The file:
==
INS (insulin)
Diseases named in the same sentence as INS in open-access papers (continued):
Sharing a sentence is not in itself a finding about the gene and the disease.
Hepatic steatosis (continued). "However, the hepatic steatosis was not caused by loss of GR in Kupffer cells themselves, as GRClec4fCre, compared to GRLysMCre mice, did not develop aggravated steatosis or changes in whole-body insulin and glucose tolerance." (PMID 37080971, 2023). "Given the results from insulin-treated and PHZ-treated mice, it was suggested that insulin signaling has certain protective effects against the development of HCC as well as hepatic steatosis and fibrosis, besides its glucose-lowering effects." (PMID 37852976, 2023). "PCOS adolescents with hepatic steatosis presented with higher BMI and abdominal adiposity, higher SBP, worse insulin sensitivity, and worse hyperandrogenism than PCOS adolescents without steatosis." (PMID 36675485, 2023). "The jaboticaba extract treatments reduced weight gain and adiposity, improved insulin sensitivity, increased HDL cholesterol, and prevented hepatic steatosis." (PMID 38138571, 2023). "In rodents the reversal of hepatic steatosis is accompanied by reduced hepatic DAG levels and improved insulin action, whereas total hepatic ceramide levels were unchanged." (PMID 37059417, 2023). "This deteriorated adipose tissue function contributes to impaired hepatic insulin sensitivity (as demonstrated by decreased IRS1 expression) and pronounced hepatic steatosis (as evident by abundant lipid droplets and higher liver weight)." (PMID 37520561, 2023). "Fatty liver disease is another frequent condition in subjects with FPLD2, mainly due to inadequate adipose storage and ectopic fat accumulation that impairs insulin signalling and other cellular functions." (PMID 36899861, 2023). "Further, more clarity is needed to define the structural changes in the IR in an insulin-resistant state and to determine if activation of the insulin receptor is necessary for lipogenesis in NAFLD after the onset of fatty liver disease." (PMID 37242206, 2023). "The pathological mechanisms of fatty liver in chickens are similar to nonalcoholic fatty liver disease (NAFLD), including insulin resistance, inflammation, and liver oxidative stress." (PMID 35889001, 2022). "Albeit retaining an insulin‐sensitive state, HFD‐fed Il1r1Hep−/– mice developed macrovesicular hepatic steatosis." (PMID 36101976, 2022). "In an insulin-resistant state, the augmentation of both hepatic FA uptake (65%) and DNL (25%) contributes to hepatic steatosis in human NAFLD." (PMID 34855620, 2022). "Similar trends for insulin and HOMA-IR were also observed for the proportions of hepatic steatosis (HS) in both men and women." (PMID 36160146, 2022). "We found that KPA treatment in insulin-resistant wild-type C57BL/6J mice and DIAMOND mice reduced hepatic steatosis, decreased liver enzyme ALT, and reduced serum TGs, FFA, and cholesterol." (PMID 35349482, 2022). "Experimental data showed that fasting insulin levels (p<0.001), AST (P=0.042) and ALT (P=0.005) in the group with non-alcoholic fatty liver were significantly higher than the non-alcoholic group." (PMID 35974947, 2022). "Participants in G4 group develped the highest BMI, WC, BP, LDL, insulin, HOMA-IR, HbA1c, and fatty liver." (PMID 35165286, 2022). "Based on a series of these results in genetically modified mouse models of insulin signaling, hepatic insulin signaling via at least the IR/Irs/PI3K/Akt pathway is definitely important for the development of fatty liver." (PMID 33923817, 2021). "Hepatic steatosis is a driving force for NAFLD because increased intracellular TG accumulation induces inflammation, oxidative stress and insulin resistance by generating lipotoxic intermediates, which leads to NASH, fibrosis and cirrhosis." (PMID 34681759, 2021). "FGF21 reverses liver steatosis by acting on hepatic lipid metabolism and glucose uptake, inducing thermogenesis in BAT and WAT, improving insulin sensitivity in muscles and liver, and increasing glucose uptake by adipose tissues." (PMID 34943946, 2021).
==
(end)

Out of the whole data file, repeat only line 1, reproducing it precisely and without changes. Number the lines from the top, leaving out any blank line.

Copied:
INS (insulin)